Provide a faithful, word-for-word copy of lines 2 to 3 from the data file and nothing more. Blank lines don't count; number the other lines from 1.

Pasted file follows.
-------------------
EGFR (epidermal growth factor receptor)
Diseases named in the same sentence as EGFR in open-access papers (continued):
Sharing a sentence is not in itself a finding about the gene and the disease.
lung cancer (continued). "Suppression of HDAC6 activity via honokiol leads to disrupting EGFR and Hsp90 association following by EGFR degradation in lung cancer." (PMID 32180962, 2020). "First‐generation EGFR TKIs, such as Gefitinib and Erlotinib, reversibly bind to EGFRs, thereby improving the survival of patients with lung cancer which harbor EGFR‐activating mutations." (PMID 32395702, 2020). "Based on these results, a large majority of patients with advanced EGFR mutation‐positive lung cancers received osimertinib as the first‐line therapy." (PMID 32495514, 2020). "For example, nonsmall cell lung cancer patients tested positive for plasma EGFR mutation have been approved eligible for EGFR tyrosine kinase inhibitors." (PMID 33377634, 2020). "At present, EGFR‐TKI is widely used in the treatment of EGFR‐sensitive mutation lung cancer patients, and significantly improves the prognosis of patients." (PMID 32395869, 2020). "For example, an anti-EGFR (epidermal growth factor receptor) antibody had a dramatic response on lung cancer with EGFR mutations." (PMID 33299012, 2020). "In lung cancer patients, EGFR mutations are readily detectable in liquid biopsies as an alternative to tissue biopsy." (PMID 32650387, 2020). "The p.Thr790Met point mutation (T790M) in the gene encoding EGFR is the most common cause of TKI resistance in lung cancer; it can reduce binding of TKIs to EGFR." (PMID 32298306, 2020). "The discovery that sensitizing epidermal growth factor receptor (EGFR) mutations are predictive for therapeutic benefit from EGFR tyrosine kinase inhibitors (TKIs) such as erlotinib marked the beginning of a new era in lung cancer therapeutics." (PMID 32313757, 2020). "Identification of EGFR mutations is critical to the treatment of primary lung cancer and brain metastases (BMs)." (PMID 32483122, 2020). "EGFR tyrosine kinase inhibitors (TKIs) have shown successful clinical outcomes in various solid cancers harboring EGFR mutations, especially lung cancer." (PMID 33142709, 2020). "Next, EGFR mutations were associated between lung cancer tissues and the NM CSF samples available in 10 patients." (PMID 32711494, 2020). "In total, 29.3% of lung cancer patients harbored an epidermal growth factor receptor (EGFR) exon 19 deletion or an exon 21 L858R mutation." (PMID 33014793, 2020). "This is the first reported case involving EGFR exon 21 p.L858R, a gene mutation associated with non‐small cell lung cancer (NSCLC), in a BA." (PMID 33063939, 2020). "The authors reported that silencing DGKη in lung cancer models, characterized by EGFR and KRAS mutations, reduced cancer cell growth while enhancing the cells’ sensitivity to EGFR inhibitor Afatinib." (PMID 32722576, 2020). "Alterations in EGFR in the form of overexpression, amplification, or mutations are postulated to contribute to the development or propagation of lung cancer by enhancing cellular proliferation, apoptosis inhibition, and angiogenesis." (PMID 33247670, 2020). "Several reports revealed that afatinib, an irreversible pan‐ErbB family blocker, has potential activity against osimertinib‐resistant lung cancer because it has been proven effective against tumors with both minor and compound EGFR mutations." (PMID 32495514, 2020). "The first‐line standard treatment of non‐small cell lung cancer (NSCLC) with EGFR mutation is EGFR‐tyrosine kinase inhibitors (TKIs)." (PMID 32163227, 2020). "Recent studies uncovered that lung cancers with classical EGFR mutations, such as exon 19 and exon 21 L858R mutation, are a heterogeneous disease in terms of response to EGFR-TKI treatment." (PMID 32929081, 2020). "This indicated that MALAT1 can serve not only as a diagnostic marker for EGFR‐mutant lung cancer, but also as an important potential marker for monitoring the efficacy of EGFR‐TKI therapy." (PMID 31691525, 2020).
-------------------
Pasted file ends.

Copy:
Diseases named in the same sentence as EGFR in open-access papers (continued):
Sharing a sentence is not in itself a finding about the gene and the disease.